Day 1 – 23 miles
Did the very long road walk out of Pie Town at just around 7am this morning. I rolled into camp around 7pm. Long day.
I took a two hour break at the TLC ranch. They put out water for hikers and let us rest in the shade of their old homestead cabin. They also came by and offered to make us elk meat burritos and blueberry cobbler ( for a donation of course ). I skipped that and just tanked up on water before pushing on, leaving 2 bucks in the jar.
This was the most boring roadwalk to date. Endless low hills sandy covered in scrub pines broken only by the occasional locked entrance gate to a creatively, but vaguely cliché named ranch.
Water in the section is pretty scarce but there is a solar well at about mile 20 from Pietown. We rolled in around 5pm. It was rumored that it didn’t work well, and as soon as I got there, I realized why. The solar panels faced east. Gunga Din and Pat despaired and started doing the math on what other water sources were available.
While they were doing that I took a look at the whole assembly, because nobody installs solar panels facing east. I realized that based on the layout of the cabling, the solar cell had rotated, presumably from the wind which is always in the west. We managed to loosen a few bolts on the mounting shaft but that wasn’t helping. Turns out that was the mount TO the shaft. Finally Gunga Din, who is six foot nine, was able to reach up and grab the panel structure and with one mighty shove just rotated the whole thing back into proper position. I flipped the power switch and within about five seconds we had all the cold clear water we could drink. 6 years of engineering school paid off! Why did nobody else do this? Because you needed “brains and a tall guy”.
It was semi-obvious that the land on both sides of the road was private. In many cases, however, there were no signs or fences. After the well I did a few more miles until the sun started to drop. The small junipers started to become more and more rare. Before I lost the trees entirely I picked a good one about 50 yards off the road and set up my camp behind it.
Day 2 – 24.5 miles
So much for slowing down. I got up really early this morning because I was cold and was on the trail by quarter of seven. Combination of the cold wind and the moon overnight forced me to get up twice and move my sleeping bag set up around the bush to keep the bush between me and the moon. Sort of like a sundial, except cold and terrible. I continued the endless roadwalk and about a mile later caught up with the rest of the crew. They were just leaving but even though I was on the road already they quickly outdistanced me.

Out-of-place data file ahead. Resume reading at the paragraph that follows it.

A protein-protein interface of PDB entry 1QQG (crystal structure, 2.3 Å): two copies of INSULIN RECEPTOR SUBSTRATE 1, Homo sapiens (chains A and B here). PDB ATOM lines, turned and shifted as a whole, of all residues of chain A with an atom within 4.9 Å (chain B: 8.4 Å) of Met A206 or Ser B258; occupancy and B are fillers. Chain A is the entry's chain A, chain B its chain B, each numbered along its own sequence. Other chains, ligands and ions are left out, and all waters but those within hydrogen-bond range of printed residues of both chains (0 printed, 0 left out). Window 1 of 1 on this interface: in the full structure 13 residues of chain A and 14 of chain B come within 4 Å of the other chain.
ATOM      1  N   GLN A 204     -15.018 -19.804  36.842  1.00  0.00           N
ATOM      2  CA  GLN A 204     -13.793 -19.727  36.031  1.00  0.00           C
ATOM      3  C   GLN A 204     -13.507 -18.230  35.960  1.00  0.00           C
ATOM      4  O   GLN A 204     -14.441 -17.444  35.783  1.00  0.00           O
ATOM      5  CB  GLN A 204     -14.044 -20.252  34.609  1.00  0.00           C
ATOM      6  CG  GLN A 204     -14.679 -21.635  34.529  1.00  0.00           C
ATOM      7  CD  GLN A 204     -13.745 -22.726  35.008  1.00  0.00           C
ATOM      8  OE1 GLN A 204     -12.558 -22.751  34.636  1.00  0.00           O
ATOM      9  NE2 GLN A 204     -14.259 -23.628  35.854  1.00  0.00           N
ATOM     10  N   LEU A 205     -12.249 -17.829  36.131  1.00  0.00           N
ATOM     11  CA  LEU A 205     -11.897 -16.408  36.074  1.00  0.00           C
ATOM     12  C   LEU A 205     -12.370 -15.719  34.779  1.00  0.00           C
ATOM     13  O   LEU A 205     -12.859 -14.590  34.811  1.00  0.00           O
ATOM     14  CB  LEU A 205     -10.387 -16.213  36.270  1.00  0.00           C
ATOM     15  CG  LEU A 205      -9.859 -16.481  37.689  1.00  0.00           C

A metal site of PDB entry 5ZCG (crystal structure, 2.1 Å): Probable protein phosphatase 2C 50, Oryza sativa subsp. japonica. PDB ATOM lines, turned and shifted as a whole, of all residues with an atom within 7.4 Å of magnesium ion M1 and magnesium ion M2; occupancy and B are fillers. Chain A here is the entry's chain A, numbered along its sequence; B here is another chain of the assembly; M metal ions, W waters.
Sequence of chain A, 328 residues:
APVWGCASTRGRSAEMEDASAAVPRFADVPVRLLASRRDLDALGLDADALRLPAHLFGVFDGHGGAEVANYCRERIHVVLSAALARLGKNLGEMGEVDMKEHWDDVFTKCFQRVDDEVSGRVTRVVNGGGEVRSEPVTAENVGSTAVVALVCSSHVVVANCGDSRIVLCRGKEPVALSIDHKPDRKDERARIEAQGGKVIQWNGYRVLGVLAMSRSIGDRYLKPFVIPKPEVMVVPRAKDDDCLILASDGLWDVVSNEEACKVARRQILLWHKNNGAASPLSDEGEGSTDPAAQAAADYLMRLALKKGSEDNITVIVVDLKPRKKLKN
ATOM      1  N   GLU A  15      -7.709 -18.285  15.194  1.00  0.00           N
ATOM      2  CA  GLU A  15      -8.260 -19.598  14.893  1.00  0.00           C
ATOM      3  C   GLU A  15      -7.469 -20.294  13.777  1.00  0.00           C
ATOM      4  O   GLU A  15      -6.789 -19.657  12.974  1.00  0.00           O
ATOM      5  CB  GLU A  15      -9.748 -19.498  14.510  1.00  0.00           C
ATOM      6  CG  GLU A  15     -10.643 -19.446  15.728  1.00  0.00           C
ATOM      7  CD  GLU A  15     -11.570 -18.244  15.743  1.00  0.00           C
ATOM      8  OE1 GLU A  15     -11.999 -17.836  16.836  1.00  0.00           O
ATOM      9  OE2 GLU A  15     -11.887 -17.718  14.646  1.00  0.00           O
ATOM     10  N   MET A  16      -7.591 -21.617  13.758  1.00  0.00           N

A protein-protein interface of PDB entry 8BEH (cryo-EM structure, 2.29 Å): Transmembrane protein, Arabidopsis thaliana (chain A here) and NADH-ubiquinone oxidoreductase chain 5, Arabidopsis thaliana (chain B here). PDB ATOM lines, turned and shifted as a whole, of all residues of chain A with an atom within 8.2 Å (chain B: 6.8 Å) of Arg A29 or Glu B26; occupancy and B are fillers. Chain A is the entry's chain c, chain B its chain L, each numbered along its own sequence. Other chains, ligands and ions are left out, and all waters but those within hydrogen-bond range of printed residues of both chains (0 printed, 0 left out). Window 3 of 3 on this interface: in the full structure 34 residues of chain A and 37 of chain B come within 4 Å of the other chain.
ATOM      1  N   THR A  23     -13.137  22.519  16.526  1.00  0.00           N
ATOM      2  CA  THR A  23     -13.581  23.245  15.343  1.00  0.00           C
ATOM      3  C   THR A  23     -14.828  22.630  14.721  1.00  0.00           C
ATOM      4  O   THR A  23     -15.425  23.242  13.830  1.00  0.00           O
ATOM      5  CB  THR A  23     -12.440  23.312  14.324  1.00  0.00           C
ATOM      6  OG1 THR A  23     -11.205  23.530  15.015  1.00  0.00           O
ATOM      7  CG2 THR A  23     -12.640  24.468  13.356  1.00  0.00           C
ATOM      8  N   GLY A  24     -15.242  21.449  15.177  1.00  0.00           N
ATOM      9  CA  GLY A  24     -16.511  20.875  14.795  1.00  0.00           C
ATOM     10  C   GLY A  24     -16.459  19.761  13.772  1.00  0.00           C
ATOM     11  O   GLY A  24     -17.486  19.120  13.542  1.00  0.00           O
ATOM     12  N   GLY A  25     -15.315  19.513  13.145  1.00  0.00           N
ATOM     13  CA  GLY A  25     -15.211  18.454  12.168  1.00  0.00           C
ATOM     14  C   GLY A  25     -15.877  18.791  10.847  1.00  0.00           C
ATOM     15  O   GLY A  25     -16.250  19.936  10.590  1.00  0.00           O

The Ice Cave
I talked to Just Right a little bit about our plan to go see the Ice Cave and we did some quick calculations on distance and time.
Two other random things I found out from Just Right – one is that in her 32 degree bag she is sleeping with all of her clothes on, so I don’t feel too bad then I’m cold in my 20. The other is that earlier on she had such bad chafe from her shorts that she hiked in her underwear for a while. A completely badass move. I’m not getting any chafe downstairs but the combination of grit and mostly salt from perpetual sweating is leaving my face covered in a crust. When I go to rub my eyes I’m rubbing more salt in them which only makes them water more. It’s sort of a perpetual motion machine, or endless loop of salty despair. My phone is even acquiring a salt crust from being in my pocket. I have to wash the screen with a wet wipe periodically.
Just Right is going to hitch it both ways. As I mulled it over all day today and broiled in the sun, I came to agree with her line of reasoning. It’s a lot of lava field. As a side note, the relative humidity out here is under 10%, so even just sitting and talking you get dehydrated. Eventually the roadwalk ended at the side trail to the Cebolla wilderness. There we left Shady, who now has Giardia after drinking bad water without a filter. She hitched into town, stopping once in a while to do EVERYTHING in a roadside ditch.
I hiked with Pig Pen and Just Right through most of the Cebolla wilderness at a pace slightly faster than I was comfortable with. But sometimes you need a “rabbit” to pull you along. It was another 90 degree scorcher with no water, well, except this pond. Approaching the water, the muck sucked one of my trekking poles apart, and the water was full of squirming, thrashing slithery things. Possibly tadpoles, possibly leeches. Everything about it was nasty. There’s still a chalky film of crud on my poles.
Since all good things must come to an end, the trail ended at another dirt road. And so we did another long road walk to a solar powered well at mile 19.